The Chainsmokers' Andrew Taggart performs the hit song "Closer" along with Halsey at this year's MTV VMAs.Chris Pizzello / AP

In a recent post at Psychology Today, the author William Poundstone mentioned the Chainsmokers song “Closer” when illustrating research indicating that people stop listening to new music around age 33. Poundstone’s point was that a big swath of the American population may be completely unfamiliar with the song that’s No. 1 in the country—and, as of its now-11th week at the top of the charts, the longest-running No. 1 song of 2016 (placing it among the longest-running No. 1 songs of all time).

Of all the songs that might be used to illustrate an age gap, “Closer” is a particularly good one. That’s partly because it’s about aging—or rather, not aging, with the chorus insisting “we ain’t ever getting older” as the singers describe melancholically shacking up with a down-and-out ex of four years prior. Another reason is that “Closer” is a smartly crafted artifact of its time, totally suited to 2016 pop—which, in turn, has lately quite suited the drained and pissy national mood.

The Chainsmokers are the DJs Andrew Taggart and Alex Pall, who broke through with the 2014 novelty single “#SELFIE,” a jackhammering EDM ode to smartphone narcissism. They’ve since transitioned to more “serious” material with successful singles including “Roses” and “Don’t Let Me Down,” both of which like “Closer” are wistful mid-tempo dance tracks anchored by an up-and-coming female vocalist. In the process, Taggert and Pall have transcended the facelessness that sometimes afflicts EDM producers by giving colorful/reprehensible interviews such as one with Billboard, which features the quote, “We’re just frat bro dudes, you know what I mean? Loving ladies and stuff.”

“Closer,” released in July, is a vocal duet between Taggart and the singer Halsey, whose song “New Americana” felt lab-designed to conquer Instagram captions by swiping Lana Del Rey’s sound while rhyming “Nirvana” with “legal marijuana.” Taggart and the other writers of “Closer” have taken cues from that song with regards to the power of multisyllabic couplets about rock bands that remind millennials of middle school, pairing “Blink-182 song” with “Tucson” for the most memorable line of “Closer.” They’ve also picked piano chords reminiscent of Justin Bieber’s “Where Are Ü Now” and lifted a hook from The Fray’s 2005 smash “Over My Head (Cable Car),” resulting in a sound on-trend with the blasé, last-call-at-the-club vibe of the year in pop from Drake to Zayn to Rihanna. Most distinctive about “Closer” might be its structure, which pivots from misty emotional reveries to passages of clear, specific storytelling from opposite points of view.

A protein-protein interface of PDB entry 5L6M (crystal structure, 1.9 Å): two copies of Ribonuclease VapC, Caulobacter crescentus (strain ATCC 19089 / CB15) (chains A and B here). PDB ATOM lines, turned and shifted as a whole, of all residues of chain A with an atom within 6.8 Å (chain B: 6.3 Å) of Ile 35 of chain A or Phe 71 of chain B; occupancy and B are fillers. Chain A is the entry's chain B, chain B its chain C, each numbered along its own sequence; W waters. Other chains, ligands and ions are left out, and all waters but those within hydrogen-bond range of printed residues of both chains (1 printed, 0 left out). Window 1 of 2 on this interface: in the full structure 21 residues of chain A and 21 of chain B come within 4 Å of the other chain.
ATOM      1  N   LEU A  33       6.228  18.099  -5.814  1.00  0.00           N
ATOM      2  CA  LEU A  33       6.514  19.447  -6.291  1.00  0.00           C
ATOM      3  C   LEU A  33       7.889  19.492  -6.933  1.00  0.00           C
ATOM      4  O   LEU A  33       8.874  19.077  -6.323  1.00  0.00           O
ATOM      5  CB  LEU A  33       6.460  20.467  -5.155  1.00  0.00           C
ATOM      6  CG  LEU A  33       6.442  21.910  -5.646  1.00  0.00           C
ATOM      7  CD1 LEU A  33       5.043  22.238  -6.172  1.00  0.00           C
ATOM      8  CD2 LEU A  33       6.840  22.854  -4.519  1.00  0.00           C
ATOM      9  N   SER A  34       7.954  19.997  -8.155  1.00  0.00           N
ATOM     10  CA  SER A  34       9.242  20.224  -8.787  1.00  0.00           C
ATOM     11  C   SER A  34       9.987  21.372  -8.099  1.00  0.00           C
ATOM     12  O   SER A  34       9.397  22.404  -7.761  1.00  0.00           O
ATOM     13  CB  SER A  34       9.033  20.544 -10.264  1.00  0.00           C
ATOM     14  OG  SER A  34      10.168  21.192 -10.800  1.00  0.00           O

The song’s quick scramble to the No. 1 spot in late summer triggered smart analysis from the likes of Slate, The New Yorker, and The New York Times. The uninitiated might want to start with the Switched on Pop podcast, where the songwriter Charlie Harding and the musicologist Nate Sloan dissect how “Closer” uses a nursery-rhyme-like melody and production that mimics the time-telescoping narrative of the lyrics. They also address perhaps the most important gimmick in recent hitmaking: the so-called “pop drop,” where in addition to a singalong chorus there’s a recurring section of rhythmic excitement and distorted vocals delivering a wordless earworm.

It’s easy to be cynical about a song as precisely on-trend as this one, especially when its creators go around talking about how they’re obsessed with their own “metrics.” But there’s no denying that the song’s meaning—a momentary pleasure can be bittersweet in its reminder of mortality—is authentically connecting with listeners. Which says something, given how subtly spiteful the lyrics are: The only real distinguishing feature of the girl Taggart’s singing about, supposedly inspired by actual exes of the band members’, is that she can afford neither car nor tattoo nor mattress. They’re hooking up for the temporary escape, and he seems a bit embarrassed by it.

Even in this focus, the song fits its time. The year has been defined in large part by songs that share the Chainsmokers’ message of trying to hold on to vitality in the face of draggy capitalist realities, whether those realities are the unpaid-for items of this song or the 9-to-5 grind looming behind Sia’s “Cheap Thrills” or Twenty One Pilots’ “Stressed Out” or the two big “Work” hits of 2016. Weariness is the hottest commodity in new pop—maybe the over-33 crowd should tune in after all.

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